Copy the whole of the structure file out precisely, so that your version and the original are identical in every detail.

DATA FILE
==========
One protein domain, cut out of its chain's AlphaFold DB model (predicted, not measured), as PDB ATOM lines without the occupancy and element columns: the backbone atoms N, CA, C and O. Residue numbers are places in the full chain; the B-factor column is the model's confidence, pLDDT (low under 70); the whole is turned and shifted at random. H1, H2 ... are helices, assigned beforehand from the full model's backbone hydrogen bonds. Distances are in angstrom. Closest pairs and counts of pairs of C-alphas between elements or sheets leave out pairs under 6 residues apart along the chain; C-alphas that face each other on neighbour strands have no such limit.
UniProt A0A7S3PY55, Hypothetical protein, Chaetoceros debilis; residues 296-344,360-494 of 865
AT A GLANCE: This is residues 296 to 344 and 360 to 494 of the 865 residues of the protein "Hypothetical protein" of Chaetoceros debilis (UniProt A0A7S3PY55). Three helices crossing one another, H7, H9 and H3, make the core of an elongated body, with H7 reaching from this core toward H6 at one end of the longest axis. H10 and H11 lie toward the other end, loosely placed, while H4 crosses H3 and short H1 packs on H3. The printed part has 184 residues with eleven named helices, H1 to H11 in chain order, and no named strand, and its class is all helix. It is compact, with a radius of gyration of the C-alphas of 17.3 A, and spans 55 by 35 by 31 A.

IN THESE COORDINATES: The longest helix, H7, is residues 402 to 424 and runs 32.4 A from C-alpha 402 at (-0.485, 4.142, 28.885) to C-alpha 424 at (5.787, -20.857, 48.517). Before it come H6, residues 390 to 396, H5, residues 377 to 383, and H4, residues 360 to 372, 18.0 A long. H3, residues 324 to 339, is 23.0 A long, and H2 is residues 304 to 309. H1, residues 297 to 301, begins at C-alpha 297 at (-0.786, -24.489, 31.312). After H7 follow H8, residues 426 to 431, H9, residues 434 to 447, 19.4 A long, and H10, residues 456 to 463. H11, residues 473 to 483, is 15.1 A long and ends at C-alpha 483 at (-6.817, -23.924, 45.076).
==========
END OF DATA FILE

One protein domain, cut out of its chain's AlphaFold DB model (predicted, not measured), as PDB ATOM lines without the occupancy and element columns: the backbone atoms N, CA, C and O. Residue numbers are places in the full chain; the B-factor column is the model's confidence, pLDDT (low under 70); the whole is turned and shifted at random. H1, H2 ... are helices, assigned beforehand from the full model's backbone hydrogen bonds. Distances are in angstrom. Closest pairs and counts of pairs of C-alphas between elements or sheets leave out pairs under 6 residues apart along the chain; C-alphas that face each other on neighbour strands have no such limit.
UniProt A0A7S3PY55, Hypothetical protein, Chaetoceros debilis; residues 296-344,360-494 of 865
AT A GLANCE: This is residues 296 to 344 and 360 to 494 of the 865 residues of the protein "Hypothetical protein" of Chaetoceros debilis (UniProt A0A7S3PY55). Three helices crossing one another, H7, H9 and H3, make the core of an elongated body, with H7 reaching from this core toward H6 at one end of the longest axis. H10 and H11 lie toward the other end, loosely placed, while H4 crosses H3 and short H1 packs on H3. The printed part has 184 residues with eleven named helices, H1 to H11 in chain order, and no named strand, and its class is all helix. It is compact, with a radius of gyration of the C-alphas of 17.3 A, and spans 55 by 35 by 31 A.

IN THESE COORDINATES: The longest helix, H7, is residues 402 to 424 and runs 32.4 A from C-alpha 402 at (-0.485, 4.142, 28.885) to C-alpha 424 at (5.787, -20.857, 48.517). Before it come H6, residues 390 to 396, H5, residues 377 to 383, and H4, residues 360 to 372, 18.0 A long. H3, residues 324 to 339, is 23.0 A long, and H2 is residues 304 to 309. H1, residues 297 to 301, begins at C-alpha 297 at (-0.786, -24.489, 31.312). After H7 follow H8, residues 426 to 431, H9, residues 434 to 447, 19.4 A long, and H10, residues 456 to 463. H11, residues 473 to 483, is 15.1 A long and ends at C-alpha 483 at (-6.817, -23.924, 45.076).